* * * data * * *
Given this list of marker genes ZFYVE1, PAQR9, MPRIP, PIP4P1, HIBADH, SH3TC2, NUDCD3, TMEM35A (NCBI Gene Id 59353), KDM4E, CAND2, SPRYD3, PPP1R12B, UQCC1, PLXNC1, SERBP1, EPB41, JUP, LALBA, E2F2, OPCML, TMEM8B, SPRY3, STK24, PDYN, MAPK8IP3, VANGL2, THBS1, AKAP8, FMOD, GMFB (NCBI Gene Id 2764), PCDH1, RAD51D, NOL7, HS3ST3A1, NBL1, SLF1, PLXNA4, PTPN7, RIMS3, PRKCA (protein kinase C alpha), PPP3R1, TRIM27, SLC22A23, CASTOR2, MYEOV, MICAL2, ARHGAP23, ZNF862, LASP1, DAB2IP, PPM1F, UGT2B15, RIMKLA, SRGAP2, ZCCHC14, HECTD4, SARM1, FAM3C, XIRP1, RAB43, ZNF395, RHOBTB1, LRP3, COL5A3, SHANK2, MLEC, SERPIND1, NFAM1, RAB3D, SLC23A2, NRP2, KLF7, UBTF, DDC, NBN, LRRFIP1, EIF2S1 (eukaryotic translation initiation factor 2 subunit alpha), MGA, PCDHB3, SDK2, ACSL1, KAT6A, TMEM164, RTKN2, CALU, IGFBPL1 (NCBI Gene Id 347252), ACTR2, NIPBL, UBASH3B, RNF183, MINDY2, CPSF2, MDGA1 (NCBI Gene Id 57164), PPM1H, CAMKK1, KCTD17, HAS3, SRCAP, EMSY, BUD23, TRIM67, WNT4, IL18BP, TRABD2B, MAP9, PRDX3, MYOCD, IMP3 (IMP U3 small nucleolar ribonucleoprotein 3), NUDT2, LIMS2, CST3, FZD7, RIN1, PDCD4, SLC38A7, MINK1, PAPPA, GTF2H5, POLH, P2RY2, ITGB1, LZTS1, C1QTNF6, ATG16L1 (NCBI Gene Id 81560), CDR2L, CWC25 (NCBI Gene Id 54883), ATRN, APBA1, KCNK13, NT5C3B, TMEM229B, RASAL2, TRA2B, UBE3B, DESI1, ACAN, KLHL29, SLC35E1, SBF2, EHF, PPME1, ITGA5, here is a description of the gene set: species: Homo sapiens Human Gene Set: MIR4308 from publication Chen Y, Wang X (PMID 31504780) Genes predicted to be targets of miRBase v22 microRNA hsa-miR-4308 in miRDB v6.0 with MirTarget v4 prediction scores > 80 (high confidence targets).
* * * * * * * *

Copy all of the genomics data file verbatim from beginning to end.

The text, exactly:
Given this list of marker genes ZFYVE1, PAQR9, MPRIP, PIP4P1, HIBADH, SH3TC2, NUDCD3, TMEM35A (NCBI Gene Id 59353), KDM4E, CAND2, SPRYD3, PPP1R12B, UQCC1, PLXNC1, SERBP1, EPB41, JUP, LALBA, E2F2, OPCML, TMEM8B, SPRY3, STK24, PDYN, MAPK8IP3, VANGL2, THBS1, AKAP8, FMOD, GMFB (NCBI Gene Id 2764), PCDH1, RAD51D, NOL7, HS3ST3A1, NBL1, SLF1, PLXNA4, PTPN7, RIMS3, PRKCA (protein kinase C alpha), PPP3R1, TRIM27, SLC22A23, CASTOR2, MYEOV, MICAL2, ARHGAP23, ZNF862, LASP1, DAB2IP, PPM1F, UGT2B15, RIMKLA, SRGAP2, ZCCHC14, HECTD4, SARM1, FAM3C, XIRP1, RAB43, ZNF395, RHOBTB1, LRP3, COL5A3, SHANK2, MLEC, SERPIND1, NFAM1, RAB3D, SLC23A2, NRP2, KLF7, UBTF, DDC, NBN, LRRFIP1, EIF2S1 (eukaryotic translation initiation factor 2 subunit alpha), MGA, PCDHB3, SDK2, ACSL1, KAT6A, TMEM164, RTKN2, CALU, IGFBPL1 (NCBI Gene Id 347252), ACTR2, NIPBL, UBASH3B, RNF183, MINDY2, CPSF2, MDGA1 (NCBI Gene Id 57164), PPM1H, CAMKK1, KCTD17, HAS3, SRCAP, EMSY, BUD23, TRIM67, WNT4, IL18BP, TRABD2B, MAP9, PRDX3, MYOCD, IMP3 (IMP U3 small nucleolar ribonucleoprotein 3), NUDT2, LIMS2, CST3, FZD7, RIN1, PDCD4, SLC38A7, MINK1, PAPPA, GTF2H5, POLH, P2RY2, ITGB1, LZTS1, C1QTNF6, ATG16L1 (NCBI Gene Id 81560), CDR2L, CWC25 (NCBI Gene Id 54883), ATRN, APBA1, KCNK13, NT5C3B, TMEM229B, RASAL2, TRA2B, UBE3B, DESI1, ACAN, KLHL29, SLC35E1, SBF2, EHF, PPME1, ITGA5, here is a description of the gene set: species: Homo sapiens Human Gene Set: MIR4308 from publication Chen Y, Wang X (PMID 31504780) Genes predicted to be targets of miRBase v22 microRNA hsa-miR-4308 in miRDB v6.0 with MirTarget v4 prediction scores > 80 (high confidence targets).